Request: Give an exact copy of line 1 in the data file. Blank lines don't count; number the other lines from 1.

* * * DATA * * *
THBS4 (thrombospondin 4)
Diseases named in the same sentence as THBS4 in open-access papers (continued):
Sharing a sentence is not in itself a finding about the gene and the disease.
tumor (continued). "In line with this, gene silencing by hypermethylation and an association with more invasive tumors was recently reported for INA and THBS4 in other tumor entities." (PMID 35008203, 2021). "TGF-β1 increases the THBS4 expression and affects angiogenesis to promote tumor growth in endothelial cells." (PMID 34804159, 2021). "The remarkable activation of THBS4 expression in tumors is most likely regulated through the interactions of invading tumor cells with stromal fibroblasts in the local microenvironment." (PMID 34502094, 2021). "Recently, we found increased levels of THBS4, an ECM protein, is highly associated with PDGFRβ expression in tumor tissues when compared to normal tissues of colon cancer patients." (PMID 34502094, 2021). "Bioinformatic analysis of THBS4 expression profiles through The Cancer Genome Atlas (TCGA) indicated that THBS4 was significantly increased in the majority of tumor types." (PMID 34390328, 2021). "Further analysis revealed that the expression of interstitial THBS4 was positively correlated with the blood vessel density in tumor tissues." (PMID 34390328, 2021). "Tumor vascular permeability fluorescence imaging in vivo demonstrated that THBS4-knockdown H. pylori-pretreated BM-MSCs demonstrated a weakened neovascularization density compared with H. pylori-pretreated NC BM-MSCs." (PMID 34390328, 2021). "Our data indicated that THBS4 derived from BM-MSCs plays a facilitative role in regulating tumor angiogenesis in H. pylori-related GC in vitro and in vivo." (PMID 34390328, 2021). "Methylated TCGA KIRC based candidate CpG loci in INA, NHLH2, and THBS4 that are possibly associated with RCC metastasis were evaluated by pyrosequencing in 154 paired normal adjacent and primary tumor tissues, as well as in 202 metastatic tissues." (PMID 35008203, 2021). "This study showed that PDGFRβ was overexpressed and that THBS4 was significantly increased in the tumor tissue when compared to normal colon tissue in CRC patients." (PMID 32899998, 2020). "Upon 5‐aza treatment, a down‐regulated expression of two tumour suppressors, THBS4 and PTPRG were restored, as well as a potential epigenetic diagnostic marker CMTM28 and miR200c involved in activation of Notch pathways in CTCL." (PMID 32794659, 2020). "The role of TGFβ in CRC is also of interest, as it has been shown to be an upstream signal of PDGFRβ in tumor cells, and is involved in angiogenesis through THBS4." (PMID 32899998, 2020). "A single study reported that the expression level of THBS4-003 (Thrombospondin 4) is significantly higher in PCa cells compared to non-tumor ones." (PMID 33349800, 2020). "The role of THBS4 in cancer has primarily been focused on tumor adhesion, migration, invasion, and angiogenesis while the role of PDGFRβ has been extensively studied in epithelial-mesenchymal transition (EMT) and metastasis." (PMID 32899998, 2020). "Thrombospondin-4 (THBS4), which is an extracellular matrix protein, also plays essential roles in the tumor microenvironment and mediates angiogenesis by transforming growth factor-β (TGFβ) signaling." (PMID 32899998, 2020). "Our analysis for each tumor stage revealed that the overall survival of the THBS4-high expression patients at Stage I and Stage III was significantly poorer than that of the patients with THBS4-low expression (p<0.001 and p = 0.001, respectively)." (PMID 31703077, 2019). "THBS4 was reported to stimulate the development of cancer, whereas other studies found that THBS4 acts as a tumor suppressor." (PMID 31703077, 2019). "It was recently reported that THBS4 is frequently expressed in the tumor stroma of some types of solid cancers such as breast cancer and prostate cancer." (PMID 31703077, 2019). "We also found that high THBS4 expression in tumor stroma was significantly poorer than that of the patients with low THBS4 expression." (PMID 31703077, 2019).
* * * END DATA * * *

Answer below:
THBS4 (thrombospondin 4)